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Giant pandas Jia Jia, Meng Meng settle into breeding base in Jilin

Updated: Dec 10,2015 11:56 AM     Xinhua

Giant panda Jia Jia takes a rest at a Siberian tiger breeding base in Changchun, Northeast China’s Jilin province, Dec 9, 2015. Two giant pandas Jia Jia and Meng Meng settled into the breeding base in June 2015 and will stay for three years for both public viewing and scientific research, where there is the farthest north a panda has resided for a long period in China, a region usually avoided due to its cold winters, with the species preferring warmer habitats in Southwest China’s Sichuan province. [Photo/Xinhua]

CHANGCHUN — Two giant pandas which were given new homes in Jilin province, remain in good health, the local zoo said.

Jiajia, an 8-year-old male, and Mengmeng, a 7-year-old female, are the first giant pandas to live in a high-altitude habitat in China, after they were moved from Sichuan to Jilin Wild Life Rescue and Breeding Center, in Changchun, capital city of Jilin.

“The pandas have remained in good health since they arrived in July, and they seem to like playing in the snow,” said Wang Haijun, director of the animal management department at the center.

Pandas usually live in rainforests in Sichuan and Shaanxi provinces, they are not known to have lived in the dry cold northern area.

“Pandas have no problem living in temperatures around minus 10 degrees celsius. They looked very excited in the snow and their appetite is also better,” Wang said.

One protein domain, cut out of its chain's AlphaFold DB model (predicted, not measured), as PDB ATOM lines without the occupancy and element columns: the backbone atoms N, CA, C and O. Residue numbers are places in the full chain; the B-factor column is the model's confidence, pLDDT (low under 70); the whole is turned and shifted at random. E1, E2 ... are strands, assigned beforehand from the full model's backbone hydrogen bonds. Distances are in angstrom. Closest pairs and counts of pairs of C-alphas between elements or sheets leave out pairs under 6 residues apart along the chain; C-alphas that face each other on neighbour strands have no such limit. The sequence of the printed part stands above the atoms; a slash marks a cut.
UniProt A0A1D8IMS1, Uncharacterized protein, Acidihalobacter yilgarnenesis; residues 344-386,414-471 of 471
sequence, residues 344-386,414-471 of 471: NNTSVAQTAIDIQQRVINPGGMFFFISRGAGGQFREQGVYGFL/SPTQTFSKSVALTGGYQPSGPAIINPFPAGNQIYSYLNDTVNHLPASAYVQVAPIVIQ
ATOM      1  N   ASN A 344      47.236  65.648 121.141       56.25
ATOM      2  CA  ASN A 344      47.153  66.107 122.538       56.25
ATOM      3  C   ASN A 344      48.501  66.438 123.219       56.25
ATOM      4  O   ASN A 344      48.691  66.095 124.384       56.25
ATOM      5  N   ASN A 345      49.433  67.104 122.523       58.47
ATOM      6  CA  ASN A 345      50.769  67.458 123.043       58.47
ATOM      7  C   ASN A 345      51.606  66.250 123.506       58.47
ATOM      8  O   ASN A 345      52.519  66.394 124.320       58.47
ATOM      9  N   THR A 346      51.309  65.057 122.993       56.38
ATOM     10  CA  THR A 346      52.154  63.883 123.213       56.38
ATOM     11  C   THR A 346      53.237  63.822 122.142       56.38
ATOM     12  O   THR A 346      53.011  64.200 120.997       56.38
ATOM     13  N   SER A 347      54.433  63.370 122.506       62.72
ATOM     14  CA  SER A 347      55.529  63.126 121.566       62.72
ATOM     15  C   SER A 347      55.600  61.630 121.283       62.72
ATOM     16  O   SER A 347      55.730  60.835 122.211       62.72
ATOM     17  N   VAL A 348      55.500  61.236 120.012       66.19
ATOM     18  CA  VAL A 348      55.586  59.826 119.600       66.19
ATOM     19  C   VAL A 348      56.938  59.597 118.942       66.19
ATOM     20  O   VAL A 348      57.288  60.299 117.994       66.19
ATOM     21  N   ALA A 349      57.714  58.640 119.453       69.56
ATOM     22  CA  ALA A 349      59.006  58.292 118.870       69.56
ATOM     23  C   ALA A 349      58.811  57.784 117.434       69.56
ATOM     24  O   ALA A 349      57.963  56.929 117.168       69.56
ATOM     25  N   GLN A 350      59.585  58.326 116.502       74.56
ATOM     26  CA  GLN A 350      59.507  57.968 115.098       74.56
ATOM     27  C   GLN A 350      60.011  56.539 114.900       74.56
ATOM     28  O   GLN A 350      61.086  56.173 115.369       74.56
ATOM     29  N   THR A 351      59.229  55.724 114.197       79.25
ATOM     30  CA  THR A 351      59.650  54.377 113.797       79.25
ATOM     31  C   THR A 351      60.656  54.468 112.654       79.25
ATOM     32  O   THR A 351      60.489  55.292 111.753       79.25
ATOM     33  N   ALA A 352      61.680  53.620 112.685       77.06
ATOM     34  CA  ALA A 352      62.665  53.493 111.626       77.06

Every day, each panda eats 1.2 kilos of steamed grain buns, 120 grams of carrots, 150 apples and five kilos of bamboo, the latter shipped in from their home province of Sichuan.

“It costs around 50,000 yuan (about $7,800 million) to feed the pandas every month,” Wang said.

The pandas will spend three years in the zoo. Researchers will gather data and carry out breeding tests.

Giant panda Meng Meng plays on a tree at a Siberian tiger breeding base in Changchun, Northeast China’s Jilin province, Dec 9, 2015. Two giant pandas Jia Jia and Meng Meng settled into the breeding base in June 2015 and will stay for three years for both public viewing and scientific research, where there is the farthest north a panda has resided for a long period in China, a region usually avoided due to its cold winters, with the species preferring warmer habitats in Southwest China’s Sichuan province.[Photo/Xinhua]